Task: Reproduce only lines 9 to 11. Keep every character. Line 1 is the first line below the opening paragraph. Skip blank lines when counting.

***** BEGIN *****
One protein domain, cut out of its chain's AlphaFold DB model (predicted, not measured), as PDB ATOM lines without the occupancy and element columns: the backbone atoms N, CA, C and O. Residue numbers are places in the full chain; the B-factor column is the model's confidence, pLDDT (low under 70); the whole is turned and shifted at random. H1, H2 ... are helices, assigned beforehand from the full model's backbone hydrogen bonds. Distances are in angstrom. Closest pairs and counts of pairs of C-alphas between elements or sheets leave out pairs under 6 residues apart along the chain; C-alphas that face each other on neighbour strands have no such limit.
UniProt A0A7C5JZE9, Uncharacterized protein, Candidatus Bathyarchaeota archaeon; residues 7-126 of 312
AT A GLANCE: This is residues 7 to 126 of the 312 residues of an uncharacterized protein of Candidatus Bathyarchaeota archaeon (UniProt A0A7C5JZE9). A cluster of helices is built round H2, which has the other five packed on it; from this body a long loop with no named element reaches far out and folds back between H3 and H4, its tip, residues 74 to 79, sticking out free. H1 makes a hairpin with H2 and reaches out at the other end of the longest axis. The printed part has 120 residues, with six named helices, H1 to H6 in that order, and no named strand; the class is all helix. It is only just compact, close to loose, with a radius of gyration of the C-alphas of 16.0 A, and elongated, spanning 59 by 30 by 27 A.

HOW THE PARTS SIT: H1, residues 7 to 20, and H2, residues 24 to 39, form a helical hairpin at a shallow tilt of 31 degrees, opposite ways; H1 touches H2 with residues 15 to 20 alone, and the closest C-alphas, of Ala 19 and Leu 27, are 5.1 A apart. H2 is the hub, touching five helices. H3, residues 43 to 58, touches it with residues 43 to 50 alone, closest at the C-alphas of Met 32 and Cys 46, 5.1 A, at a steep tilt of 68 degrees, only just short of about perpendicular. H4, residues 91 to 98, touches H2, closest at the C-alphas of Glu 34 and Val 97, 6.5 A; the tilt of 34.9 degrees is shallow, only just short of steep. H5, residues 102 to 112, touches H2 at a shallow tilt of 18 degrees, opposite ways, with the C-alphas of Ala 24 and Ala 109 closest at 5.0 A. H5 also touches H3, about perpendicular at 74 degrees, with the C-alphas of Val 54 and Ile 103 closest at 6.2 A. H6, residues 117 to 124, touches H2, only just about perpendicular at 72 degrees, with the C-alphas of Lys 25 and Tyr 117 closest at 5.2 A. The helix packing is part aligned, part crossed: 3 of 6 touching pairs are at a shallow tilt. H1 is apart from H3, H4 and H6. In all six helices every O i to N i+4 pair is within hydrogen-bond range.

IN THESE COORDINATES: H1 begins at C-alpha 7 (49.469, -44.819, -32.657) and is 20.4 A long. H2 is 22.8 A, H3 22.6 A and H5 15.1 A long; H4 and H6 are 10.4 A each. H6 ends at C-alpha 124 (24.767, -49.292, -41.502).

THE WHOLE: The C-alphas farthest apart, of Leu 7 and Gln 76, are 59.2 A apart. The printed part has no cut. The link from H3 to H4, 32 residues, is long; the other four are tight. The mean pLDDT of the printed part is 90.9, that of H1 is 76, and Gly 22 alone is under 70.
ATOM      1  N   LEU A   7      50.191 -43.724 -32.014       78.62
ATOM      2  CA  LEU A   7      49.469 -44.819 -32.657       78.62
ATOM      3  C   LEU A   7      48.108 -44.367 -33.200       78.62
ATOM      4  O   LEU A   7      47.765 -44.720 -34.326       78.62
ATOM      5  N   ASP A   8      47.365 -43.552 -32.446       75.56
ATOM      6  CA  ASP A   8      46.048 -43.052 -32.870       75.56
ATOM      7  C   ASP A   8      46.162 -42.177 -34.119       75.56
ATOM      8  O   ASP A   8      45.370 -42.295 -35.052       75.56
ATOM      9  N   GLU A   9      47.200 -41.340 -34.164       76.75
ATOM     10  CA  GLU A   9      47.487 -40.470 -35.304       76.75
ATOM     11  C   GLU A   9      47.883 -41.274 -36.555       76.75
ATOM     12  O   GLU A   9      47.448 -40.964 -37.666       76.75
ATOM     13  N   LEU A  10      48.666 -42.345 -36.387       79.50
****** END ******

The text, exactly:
ATOM      4  O   LEU A   7      47.765 -44.720 -34.326       78.62
ATOM      5  N   ASP A   8      47.365 -43.552 -32.446       75.56
ATOM      6  CA  ASP A   8      46.048 -43.052 -32.870       75.56